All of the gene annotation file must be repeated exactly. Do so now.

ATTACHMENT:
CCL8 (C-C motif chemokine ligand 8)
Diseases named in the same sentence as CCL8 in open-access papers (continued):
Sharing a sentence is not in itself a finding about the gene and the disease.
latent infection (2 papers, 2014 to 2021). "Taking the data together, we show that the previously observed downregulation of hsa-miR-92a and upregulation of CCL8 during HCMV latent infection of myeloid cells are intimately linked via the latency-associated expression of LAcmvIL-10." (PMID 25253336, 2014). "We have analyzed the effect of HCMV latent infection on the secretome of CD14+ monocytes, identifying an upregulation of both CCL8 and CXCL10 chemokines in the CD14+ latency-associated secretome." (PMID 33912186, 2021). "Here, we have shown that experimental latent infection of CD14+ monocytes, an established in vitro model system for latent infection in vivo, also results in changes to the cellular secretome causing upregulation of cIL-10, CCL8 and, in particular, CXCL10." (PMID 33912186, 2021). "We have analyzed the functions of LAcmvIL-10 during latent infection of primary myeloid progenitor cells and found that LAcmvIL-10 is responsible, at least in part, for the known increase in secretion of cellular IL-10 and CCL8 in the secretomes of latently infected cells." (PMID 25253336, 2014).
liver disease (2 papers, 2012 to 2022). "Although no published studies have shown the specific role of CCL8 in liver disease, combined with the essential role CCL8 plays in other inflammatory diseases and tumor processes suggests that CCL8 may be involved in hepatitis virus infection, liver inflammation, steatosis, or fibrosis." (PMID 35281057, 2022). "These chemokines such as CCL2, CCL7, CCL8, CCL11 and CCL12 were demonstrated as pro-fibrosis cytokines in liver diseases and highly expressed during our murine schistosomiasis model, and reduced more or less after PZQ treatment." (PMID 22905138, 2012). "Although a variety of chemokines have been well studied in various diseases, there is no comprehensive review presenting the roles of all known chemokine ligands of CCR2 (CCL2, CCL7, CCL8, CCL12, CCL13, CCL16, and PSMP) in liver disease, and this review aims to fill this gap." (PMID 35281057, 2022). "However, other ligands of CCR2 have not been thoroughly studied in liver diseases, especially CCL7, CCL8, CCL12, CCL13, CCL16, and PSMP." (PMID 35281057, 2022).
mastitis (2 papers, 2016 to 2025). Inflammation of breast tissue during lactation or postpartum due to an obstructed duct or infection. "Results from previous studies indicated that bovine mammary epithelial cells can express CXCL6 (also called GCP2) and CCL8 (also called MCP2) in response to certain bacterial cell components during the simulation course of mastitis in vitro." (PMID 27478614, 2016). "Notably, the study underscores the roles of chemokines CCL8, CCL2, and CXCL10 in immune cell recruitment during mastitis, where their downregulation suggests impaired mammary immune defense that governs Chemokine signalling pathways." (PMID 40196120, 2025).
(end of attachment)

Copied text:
CCL8 (C-C motif chemokine ligand 8)
Diseases named in the same sentence as CCL8 in open-access papers (continued):
Sharing a sentence is not in itself a finding about the gene and the disease.
latent infection (2 papers, 2014 to 2021). "Taking the data together, we show that the previously observed downregulation of hsa-miR-92a and upregulation of CCL8 during HCMV latent infection of myeloid cells are intimately linked via the latency-associated expression of LAcmvIL-10." (PMID 25253336, 2014). "We have analyzed the effect of HCMV latent infection on the secretome of CD14+ monocytes, identifying an upregulation of both CCL8 and CXCL10 chemokines in the CD14+ latency-associated secretome." (PMID 33912186, 2021). "Here, we have shown that experimental latent infection of CD14+ monocytes, an established in vitro model system for latent infection in vivo, also results in changes to the cellular secretome causing upregulation of cIL-10, CCL8 and, in particular, CXCL10." (PMID 33912186, 2021). "We have analyzed the functions of LAcmvIL-10 during latent infection of primary myeloid progenitor cells and found that LAcmvIL-10 is responsible, at least in part, for the known increase in secretion of cellular IL-10 and CCL8 in the secretomes of latently infected cells." (PMID 25253336, 2014).
liver disease (2 papers, 2012 to 2022). "Although no published studies have shown the specific role of CCL8 in liver disease, combined with the essential role CCL8 plays in other inflammatory diseases and tumor processes suggests that CCL8 may be involved in hepatitis virus infection, liver inflammation, steatosis, or fibrosis." (PMID 35281057, 2022). "These chemokines such as CCL2, CCL7, CCL8, CCL11 and CCL12 were demonstrated as pro-fibrosis cytokines in liver diseases and highly expressed during our murine schistosomiasis model, and reduced more or less after PZQ treatment." (PMID 22905138, 2012). "Although a variety of chemokines have been well studied in various diseases, there is no comprehensive review presenting the roles of all known chemokine ligands of CCR2 (CCL2, CCL7, CCL8, CCL12, CCL13, CCL16, and PSMP) in liver disease, and this review aims to fill this gap." (PMID 35281057, 2022). "However, other ligands of CCR2 have not been thoroughly studied in liver diseases, especially CCL7, CCL8, CCL12, CCL13, CCL16, and PSMP." (PMID 35281057, 2022).
mastitis (2 papers, 2016 to 2025). Inflammation of breast tissue during lactation or postpartum due to an obstructed duct or infection. "Results from previous studies indicated that bovine mammary epithelial cells can express CXCL6 (also called GCP2) and CCL8 (also called MCP2) in response to certain bacterial cell components during the simulation course of mastitis in vitro." (PMID 27478614, 2016). "Notably, the study underscores the roles of chemokines CCL8, CCL2, and CXCL10 in immune cell recruitment during mastitis, where their downregulation suggests impaired mammary immune defense that governs Chemokine signalling pathways." (PMID 40196120, 2025).